The provincial government of Marinduque – Clear line of communication between DENR and Marcopper Company should be handled by the Marinduque’s provincial government. While it is DENR’s responsibility to investigate what happened to Marcopper, it is Marinduque’s LGU’s obligation to inform Marcopper the status of DENR’s investigation to the community, to provide assistance to the communities affected by the mishap, and to communicate the update of the case to the media to ensure that all sides are taken fairly.
VI. Statement of the problem
How can Placer Dome be ethically and socially responsible to the people of Marinduque if they would close the mining operations of Marcopper given the fact that it has already left negative effects?
VI. Objectives

The following are the objectives of this paper ( Thinking the Placer Dome – Marcopper Operations Way )

1. To provide a means of sustaining the livelihood of the communities affected after the closing of the mine.

2. To immediately implement ethical solutions in solving the environmental, social, and economic issues that Placer Dome is facing.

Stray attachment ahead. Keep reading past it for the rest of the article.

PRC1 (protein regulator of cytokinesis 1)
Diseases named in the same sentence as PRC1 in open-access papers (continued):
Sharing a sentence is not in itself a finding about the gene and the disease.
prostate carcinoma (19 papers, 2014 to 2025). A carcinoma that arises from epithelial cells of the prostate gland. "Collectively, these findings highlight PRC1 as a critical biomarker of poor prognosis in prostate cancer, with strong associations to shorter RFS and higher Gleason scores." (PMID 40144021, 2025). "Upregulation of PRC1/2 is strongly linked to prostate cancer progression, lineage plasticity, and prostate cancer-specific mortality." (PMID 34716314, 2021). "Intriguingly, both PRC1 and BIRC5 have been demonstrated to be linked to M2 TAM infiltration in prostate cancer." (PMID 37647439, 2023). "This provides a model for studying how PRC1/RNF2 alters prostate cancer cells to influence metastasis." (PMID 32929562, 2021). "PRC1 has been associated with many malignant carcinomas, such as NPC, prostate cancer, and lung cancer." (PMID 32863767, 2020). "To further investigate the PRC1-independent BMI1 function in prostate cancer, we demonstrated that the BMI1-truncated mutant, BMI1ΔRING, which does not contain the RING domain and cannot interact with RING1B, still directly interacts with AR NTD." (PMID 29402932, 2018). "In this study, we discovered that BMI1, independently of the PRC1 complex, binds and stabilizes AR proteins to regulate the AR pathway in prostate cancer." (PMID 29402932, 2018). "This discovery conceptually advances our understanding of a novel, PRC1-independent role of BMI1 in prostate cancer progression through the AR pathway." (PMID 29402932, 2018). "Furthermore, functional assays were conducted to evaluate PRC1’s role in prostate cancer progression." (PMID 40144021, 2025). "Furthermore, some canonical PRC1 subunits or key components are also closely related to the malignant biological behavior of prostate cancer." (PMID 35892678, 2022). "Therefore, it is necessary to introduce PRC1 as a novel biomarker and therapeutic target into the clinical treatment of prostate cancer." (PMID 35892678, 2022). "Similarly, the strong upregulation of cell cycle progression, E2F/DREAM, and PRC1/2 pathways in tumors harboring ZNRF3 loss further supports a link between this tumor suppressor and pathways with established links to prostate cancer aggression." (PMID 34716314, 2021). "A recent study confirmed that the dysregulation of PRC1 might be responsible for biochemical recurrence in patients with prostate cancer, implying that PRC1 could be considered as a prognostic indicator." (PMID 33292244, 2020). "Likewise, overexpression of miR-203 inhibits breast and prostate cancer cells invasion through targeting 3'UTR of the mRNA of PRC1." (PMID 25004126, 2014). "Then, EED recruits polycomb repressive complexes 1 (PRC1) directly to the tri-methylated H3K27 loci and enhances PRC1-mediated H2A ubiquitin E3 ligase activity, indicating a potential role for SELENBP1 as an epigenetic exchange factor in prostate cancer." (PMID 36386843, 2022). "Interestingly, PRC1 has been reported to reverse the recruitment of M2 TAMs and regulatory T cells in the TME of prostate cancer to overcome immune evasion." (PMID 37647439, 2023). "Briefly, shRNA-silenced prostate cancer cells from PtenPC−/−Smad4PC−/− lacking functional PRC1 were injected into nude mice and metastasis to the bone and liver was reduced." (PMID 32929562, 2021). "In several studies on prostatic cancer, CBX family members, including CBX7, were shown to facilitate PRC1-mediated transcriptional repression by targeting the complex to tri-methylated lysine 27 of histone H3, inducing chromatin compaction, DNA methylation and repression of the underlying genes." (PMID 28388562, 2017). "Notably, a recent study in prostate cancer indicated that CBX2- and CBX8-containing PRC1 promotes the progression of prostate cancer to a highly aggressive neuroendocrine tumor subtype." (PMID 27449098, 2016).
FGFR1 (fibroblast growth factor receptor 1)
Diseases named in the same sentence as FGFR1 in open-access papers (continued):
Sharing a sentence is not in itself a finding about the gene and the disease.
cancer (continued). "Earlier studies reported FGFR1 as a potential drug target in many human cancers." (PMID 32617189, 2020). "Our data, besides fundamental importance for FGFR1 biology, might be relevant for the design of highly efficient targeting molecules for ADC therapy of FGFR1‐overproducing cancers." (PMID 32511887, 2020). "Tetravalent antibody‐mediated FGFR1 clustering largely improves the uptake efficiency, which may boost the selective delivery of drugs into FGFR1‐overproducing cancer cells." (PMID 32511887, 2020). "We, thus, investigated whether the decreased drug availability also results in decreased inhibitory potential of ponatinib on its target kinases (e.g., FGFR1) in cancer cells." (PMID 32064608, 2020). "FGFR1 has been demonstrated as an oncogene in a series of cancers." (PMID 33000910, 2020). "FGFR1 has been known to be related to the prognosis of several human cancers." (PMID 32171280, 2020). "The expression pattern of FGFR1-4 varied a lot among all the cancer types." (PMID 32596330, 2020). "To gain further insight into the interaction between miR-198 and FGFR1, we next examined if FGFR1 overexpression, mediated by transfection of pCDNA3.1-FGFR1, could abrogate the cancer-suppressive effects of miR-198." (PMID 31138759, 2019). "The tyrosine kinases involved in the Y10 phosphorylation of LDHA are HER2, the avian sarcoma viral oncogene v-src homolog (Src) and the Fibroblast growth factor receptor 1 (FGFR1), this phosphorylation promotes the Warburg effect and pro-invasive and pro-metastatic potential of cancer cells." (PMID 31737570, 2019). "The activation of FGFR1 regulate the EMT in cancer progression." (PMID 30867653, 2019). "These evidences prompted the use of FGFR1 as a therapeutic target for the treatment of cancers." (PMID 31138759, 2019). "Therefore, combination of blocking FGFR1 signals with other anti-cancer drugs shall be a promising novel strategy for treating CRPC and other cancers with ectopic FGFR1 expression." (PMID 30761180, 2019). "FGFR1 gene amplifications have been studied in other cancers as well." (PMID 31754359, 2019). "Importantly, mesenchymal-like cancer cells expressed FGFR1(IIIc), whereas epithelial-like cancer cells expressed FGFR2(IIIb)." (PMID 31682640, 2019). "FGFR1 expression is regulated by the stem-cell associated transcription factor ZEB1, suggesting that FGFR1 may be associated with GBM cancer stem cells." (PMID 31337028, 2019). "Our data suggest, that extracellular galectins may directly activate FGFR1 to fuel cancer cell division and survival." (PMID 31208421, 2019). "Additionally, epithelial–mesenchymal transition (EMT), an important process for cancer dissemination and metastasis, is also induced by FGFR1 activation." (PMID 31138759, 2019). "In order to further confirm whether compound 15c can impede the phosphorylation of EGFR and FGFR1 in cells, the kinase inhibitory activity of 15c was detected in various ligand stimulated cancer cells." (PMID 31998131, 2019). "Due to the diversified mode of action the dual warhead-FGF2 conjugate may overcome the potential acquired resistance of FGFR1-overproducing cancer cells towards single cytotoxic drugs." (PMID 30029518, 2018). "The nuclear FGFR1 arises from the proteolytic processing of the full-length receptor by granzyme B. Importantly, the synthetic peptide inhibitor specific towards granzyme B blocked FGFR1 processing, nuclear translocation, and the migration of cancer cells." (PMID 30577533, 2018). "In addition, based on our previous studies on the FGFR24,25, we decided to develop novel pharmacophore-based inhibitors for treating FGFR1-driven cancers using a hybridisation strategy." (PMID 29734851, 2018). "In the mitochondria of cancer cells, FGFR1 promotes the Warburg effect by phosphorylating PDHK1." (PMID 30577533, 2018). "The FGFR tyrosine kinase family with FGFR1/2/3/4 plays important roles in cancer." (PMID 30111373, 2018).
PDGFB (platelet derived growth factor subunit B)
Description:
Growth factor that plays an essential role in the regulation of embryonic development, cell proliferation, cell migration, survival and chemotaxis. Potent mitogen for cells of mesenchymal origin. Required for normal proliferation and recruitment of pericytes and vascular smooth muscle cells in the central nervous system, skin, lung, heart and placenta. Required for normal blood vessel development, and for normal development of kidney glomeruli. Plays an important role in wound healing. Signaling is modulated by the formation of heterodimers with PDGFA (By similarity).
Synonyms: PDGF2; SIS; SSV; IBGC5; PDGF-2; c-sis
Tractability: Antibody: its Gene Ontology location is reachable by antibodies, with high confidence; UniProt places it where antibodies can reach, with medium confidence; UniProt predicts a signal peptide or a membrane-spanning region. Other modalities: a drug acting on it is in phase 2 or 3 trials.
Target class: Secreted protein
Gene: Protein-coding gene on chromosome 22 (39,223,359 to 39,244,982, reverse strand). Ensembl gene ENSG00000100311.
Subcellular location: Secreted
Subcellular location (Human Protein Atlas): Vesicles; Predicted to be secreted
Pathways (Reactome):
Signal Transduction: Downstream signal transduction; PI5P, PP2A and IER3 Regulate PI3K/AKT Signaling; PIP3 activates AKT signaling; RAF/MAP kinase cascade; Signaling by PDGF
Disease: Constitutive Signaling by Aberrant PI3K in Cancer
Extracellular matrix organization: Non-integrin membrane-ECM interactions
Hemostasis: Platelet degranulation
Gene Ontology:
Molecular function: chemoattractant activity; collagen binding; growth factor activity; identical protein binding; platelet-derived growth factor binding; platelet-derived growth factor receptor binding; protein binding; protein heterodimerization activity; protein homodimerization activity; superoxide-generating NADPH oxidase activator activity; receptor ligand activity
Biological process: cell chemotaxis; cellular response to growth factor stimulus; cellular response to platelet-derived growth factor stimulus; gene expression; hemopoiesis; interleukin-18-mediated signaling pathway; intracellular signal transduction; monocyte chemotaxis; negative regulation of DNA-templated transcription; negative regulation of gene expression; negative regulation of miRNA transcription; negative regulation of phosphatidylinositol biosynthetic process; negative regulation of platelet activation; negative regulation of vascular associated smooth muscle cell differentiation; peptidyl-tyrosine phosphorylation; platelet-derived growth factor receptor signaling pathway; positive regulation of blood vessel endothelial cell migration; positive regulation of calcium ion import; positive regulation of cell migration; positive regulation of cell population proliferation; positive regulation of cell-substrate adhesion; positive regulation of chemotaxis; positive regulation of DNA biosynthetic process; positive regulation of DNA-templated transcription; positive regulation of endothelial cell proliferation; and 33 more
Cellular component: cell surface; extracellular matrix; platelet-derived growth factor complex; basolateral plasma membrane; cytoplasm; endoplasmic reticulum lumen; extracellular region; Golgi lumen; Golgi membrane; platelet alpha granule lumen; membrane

3. To find the best rehabilitation plan for the environmental disaster caused by the mining activities of Marcopper.

VII. Potential Courses of Action

1.) “Clean up the Mess” – As in any company with the same situation, Placer Dome must not leave the country without doing something for the affected parties. We are not talking about moral and financial support, but at least an assistance that can sustain the quality of life they had before this crisis came up. Of course, their plan must also include to clean and to rehabilitate the Boac river, to ensure that there is enough supply of medicines and health care assistance to the families of people affected, and upto some extent, to organize a community program that will enable to revitalize the Marinduque’s tourism.

2.) “Set-up plan, then pay” – One of the worst actions that a crisis-inflicting company could do is to pay a community a considerable amount of money to compensate what had happened to the community, then move away as if nothing happened. However, if this is planned well, with Placer Dome making investment plans that aims to save Boac River to be carried out in a short-, medium- and long-term perspective, then it may also be worthwhile for that community to get the money from Placer Dome. In other words, not only they should pay the community but also help them in rebuilding and improving a deteriorating quality of life.